At the capital’s Monument Books, the magazine racks are stacked with copies of The Economist and other titles from Britain, Australia, France and the US.
But one top-selling magazine there was founded in Phnom Penh and takes its name — Mekong Review — from the mighty river that runs beside the city’s low-rise downtown.
Mekong Review was first published in October 2015, and each quarterly issue has featured a mix of about 10 to 20 reviews, essays, poetry, fiction, Q&As and investigative reports about the culture, politics and history of mainland Southeast Asia. Supporters say it is a welcome platform for Southeast Asian writers and scholars of the region, as well as a sharp political voice in countries where speech is perennially threatened.
"It’s an incredible beacon of light to see someone bring something like the Mekong Review into being, and I just hope it can continue,” said William Bagley, a manager at Monument Books, which has nine stores across Cambodia, Laos and Myanmar and caters to tourists, expatriates and English-speaking locals.
Minh Bui Jones, Mekong Review’s founding editor and publisher, said he saw the magazine as a vehicle for cross-border connections in a region that lacks a sense of a shared historical narrative.
According to Bui Jones, it also aims to be for Southeast Asia what he said The New York Review of Books and The London Review of Books had been since the attacks of Sept. 11, 2001: “brave, trenchant critics of their respective governments.”
Mekong Review is a long shot on many levels, not least because it covers a region where English literacy is patchy, postal systems are unreliable and newspapers that are not controlled by governments tend to struggle against censorship and chronic financial constraints.
One such newspaper in Phnom Penh, The Cambodia Daily, closed in September, after 24 years in operation, amid allegations by the government that it had not paid millions of dollars in taxes. The closure was widely seen as linked to a steady loss of free expression in the country.
Mekong Review would not be subject to the same direct pressure because it is based in Sydney, Australia, Bui Jones’ hometown, where he resettled in 2016 after living for nearly a decade in Britain, Cambodia and Thailand.
But Bui Jones faces other challenges, including a shortage of manpower. He said that while his wife and father-in-law, along with a friend who lives in Kashmir, help out with copy editing, he edits and commissions all of the articles. “It’s a very modest enterprise,” he said.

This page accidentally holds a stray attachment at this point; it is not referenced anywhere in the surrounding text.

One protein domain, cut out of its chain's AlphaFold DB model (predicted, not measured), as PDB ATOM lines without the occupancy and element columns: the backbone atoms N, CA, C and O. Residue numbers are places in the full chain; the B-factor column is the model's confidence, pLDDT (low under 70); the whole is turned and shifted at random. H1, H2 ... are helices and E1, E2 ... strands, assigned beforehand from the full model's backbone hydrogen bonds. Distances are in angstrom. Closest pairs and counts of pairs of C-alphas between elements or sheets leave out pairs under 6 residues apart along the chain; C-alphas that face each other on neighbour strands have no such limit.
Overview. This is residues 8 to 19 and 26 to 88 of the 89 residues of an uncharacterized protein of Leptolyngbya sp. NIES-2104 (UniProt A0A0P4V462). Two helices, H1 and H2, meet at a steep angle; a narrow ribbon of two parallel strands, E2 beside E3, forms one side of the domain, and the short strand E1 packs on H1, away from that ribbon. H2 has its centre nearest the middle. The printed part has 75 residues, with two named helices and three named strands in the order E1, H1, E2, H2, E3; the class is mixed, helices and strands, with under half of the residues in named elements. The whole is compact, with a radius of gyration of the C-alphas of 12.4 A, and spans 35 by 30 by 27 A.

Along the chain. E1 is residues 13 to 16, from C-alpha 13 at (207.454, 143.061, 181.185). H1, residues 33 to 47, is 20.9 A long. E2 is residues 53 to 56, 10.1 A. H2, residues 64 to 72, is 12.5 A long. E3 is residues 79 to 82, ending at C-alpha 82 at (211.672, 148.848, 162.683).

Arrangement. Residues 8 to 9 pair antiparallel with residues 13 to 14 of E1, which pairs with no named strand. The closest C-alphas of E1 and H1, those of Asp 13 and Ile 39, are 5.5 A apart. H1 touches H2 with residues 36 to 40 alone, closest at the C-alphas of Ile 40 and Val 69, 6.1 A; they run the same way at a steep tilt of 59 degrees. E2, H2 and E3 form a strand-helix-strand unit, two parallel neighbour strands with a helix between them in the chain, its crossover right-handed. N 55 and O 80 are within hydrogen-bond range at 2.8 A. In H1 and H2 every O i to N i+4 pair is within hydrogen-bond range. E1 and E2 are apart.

Then he must arrange delivery of the magazine’s 2,000-copy print run to Southeast Asian cities that are hundreds of miles apart. Bui Jones said he has an ad hoc distribution system that relies on friends who “mule” copies by plane, bus, tuk tuk and motorbike, and that he also moonlights as a deliveryman when he visits the region.
For its fall issue, Mekong Review expanded its editorial focus beyond mainland Southeast Asia — Cambodia, Laos, Myanmar, Thailand and Vietnam — to include Malaysia, Singapore and Indonesia. It also switched to a printer in George Town, a former British colonial outpost in the Malaysian state of Penang, from one on the outskirts of Phnom Penh.
The switch has further complicated delivery logistics. “Now we have the South China Sea to contend with,” Bui Jones said with a chuckle.
But the magazine punches above its weight: Its contributors include some of the best-known authors, journalists and academics who follow the region, including Viet Thanh Nguyen, the Pulitzer Prize-winning novelist, and Emma Larkin, the pseudonym for a Bangkok-based American writer who has published several nonfiction books on Myanmar.
Larkin said that Mekong Review avoids the “easy clichés through which the West views Southeast Asia and offers instead a rich, in-depth and nuanced portrait of the region.”
Mekong Review is unique in part because it serves as a bridge between the academic world and Southeast Asia’s literary scene, said Judith Henchy, the head of the Southeast Asia section at the University of Washington Libraries in Seattle. “It’s an attempt at a kind of regional cosmopolitan voice,” she added.
The magazine’s reviews have covered books about Khmer history, Asian street-food culture, the Thai monarchy, ethnic-minority communities and much else. The spring issue included a translated excerpt from “Crossroads and Lampposts,” a 1960s novel by Tran Dan, a Vietnamese writer whose works were banned in Vietnam for decades.
Other articles take deep looks at local news. The fall issue includes Facing the End, a diary of The Cambodia Daily’s last days by Jodie DeJonge, the newspaper’s last editor-in-chief, and a Q&A in which the blogger Nguyen Chi Tuyen criticises Vietnam’s ruling Communist Party and describes what he says is repression by its secret police.
Bui Jones said he struggled with that Q&A because he worried that the Vietnamese authorities might punish Tuyen for making such provocative comments. But he decided to publish anyway, he said, because he felt that it highlighted an important human rights issue.
“I anticipate a lot more repression in the days ahead” in Vietnam, he said.
Mike Ives/The New York Times